How the penitentiary system protects inmates from the Coronavirus must immediately become a matter of the parliamentary enquiry

The Human Rights and Healthcare Committees of the Parliament of Georgia should use their function of governmental control and immediately inquire about the process of combating the Coronavirus in the penitentiary system. The Committees should summon and hear the Minister of Justice about all the actions that have been taken and planned to protect inmates from the Coronavirus.

According to the information disseminated on January 8 of the current year, a prisoner died as a result of Covid-19 infection.[1]The penitentiary officials declared that the inmate died after being transferred to a civilian clinic and not in prison. This does not diminish the severity of the problem, as the Coronavirus poses a threat to the lives and health of prisoners and it is necessary to examine how adequately the system responds to the challenge. Furthermore, for several days now, the media has been actively reporting on the deteriorating situation in terms of the spread of the virus in prisons.

Combating the pandemic puts all citizens at risk around the world. At particular risk, along with various vulnerable groups, are inmates who cannot have control over themselves, including their own health. In such circumstances, where each prisoner is under the effective control of the state, it is the state that has a double responsibility to protect them.

The double responsibility of the state to protect the lives and health of inmates directly obliges the Parliament to show an interest in the activities of the penitentiary system. In addition, the investigation of this issue by the Parliament and the discussion thereof is the only way to inform the public.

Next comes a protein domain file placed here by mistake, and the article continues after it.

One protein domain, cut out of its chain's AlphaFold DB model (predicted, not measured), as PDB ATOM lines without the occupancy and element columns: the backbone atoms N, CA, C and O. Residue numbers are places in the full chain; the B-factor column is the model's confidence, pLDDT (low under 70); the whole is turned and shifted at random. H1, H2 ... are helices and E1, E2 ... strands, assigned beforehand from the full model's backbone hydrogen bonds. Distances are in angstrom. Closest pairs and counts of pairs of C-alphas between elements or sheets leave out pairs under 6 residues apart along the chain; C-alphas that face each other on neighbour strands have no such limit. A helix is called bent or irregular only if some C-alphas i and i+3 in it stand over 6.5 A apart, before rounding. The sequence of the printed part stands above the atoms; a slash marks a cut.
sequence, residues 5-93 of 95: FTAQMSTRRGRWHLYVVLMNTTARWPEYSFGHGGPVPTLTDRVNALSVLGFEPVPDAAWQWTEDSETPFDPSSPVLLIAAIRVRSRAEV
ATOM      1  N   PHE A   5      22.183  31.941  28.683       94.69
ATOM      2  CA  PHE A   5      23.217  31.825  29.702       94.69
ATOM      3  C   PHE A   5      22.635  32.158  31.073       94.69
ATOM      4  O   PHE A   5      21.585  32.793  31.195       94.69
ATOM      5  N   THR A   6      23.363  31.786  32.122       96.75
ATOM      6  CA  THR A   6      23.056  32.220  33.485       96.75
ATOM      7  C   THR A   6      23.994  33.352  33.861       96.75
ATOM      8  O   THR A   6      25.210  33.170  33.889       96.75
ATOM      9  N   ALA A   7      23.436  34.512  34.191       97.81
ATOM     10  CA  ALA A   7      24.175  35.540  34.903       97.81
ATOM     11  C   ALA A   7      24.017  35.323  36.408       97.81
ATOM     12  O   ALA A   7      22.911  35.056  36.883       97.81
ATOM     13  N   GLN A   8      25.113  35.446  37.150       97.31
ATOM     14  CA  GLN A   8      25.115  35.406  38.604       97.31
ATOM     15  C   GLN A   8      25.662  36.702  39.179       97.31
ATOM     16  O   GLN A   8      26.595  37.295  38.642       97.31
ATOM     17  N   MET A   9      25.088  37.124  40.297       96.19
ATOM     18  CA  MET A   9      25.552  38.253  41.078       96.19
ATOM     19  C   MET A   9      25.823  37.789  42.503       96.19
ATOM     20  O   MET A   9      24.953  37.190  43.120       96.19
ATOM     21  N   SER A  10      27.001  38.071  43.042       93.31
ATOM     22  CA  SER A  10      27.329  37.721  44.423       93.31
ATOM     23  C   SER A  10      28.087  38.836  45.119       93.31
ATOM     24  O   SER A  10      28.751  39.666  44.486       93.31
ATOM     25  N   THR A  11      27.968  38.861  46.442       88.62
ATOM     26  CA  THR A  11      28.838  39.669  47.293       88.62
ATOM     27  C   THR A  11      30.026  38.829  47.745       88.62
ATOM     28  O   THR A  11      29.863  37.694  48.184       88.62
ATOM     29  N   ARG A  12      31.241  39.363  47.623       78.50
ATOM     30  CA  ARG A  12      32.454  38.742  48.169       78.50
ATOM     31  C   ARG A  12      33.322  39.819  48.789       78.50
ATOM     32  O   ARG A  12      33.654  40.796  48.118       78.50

The point is that the penitentiary system, unlike other state bodies, is a closed state agency. The public does not have direct access to the administration within the agency and the day-to-day situation of prisoners. Only individuals with special authority may have the possibility to visit the penitentiary system and learn about the situation there (Public Defender, National Prevention Mechanism, officials of the Parliament, international monitoring mechanisms and other persons narrowly defined by law).

Against this background, the “Democracy Index – Georgia” calls on the Human Rights and Healthcare Committees of the Parliament to summon the Minister of Justice to a session of the Committee and obtain detailed information directly from the minister concerning the following issues:

- The number of inmates currently infected in the penitentiary system;

- The number of persons quarantined;

- The number of persons tested;

- The extent to which international recommendations for the prevention of Covid-19 infection in the penitentiary system are complied with;

- Any additional resources needed to prevent the Covid-19;

- The risks of spreading the virus across the penitentiary system;

- Any side effects the pandemic has posed to prisoners;

- The extent to which and in what manifestations the virus threatens the protection of prisoners' rights;

- Any Corona virus-induced legislative changes required to protect the rights of prisoners.

After reviewing the above information, if necessary, the Committee should develop a report with relevant recommendations and submit it to Parliament for consideration.